As soon as I arrived it was clear that all was not well. I travelled around the District to form my own opinion and see if I could work out a plan to try and prevent the situation deteriorating any further. The Chiefs were fed up and discouraged at having their authority undermined by both the UNIP and the Lumpa Church troublemakers, and also they did not feel that the government was supporting them. The villagers were frightened of both UNIP and the Lenshina people, and were being intimidated by both.

The Church of Scotland missionaries were uncommunicative and in any case were always very critical of government. The White Fathers had their ears to the ground as they all spoke the local language, Bemba, fluently, and spent much of their time visiting the viiiages. They were concerned that there wouid be a major showdown, and that it wouid occur sooner rather than later.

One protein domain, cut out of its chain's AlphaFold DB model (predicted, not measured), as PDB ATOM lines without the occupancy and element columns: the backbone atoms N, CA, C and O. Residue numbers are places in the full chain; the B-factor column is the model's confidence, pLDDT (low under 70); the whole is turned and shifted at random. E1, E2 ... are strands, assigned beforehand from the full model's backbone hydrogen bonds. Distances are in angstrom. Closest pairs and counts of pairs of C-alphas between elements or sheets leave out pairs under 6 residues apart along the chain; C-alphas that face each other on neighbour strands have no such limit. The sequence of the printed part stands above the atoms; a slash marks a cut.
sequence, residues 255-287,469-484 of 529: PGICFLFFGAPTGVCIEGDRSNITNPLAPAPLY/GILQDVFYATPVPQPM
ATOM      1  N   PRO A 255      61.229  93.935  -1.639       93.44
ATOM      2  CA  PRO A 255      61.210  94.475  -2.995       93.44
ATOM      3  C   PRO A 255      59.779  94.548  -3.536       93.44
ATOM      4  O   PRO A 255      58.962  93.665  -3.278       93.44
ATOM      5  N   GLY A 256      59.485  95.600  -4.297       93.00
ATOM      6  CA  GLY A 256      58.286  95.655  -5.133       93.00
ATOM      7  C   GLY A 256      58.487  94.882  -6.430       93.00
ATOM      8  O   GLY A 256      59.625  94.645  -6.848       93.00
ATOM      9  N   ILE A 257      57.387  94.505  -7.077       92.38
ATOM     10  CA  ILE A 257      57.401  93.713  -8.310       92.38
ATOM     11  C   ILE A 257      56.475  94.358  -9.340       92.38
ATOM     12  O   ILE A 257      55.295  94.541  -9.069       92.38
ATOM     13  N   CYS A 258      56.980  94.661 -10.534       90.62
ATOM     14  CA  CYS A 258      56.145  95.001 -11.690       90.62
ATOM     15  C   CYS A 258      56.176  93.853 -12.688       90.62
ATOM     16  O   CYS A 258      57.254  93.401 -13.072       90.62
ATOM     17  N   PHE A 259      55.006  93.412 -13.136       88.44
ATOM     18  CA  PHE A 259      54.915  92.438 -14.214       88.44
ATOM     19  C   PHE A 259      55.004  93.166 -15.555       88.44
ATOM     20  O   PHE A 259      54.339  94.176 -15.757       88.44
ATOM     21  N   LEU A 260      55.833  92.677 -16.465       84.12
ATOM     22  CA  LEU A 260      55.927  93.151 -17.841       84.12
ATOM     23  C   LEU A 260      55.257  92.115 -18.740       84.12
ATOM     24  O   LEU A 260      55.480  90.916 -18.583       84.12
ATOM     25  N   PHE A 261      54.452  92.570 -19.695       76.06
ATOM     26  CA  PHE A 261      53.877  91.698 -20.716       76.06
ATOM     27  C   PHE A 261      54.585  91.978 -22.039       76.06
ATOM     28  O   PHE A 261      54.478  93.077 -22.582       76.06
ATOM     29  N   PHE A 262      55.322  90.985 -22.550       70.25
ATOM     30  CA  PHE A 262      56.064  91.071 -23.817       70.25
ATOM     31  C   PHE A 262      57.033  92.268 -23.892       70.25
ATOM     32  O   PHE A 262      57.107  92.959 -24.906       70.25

The few other Europeans in Chinsali, including two police officers, were all a little apprehensive, and I felt were watching me very closely. I started by asking the Police to carry out regular and frequent patrols in the District and for my part I arranged a series of meetings to which I invited representatives of the Lenshina, UNIP, White Fathers and Church of Scotland and Watchtower, to see if we could try and solve some of the problems together. Sermons were the order of the day. One used as his text ‘Give unto Caesar the things that are Caesar’s’... Another spoke about the need to turn the other cheek. It soon became clear that we were getting nowhere. There was absolutely no give and take by either the UNIP or the Lenshina representatives. They were not just suspicious of each other - they hated each other.

Alice Lenshina and her Lumpa Church
Two Police Bodies
It was not long before one of the police patrols was attacked as it walked through a Lenshina village. There was a large crowd waiting for them, so the patrol decided to withdraw - in considerable haste! The European police officer tripped and fell as he was running away, and as he was lying on the ground a Lenshina supporter went for him with an axe and he was slightly wounded. The attacker was shot by one of the other policemen.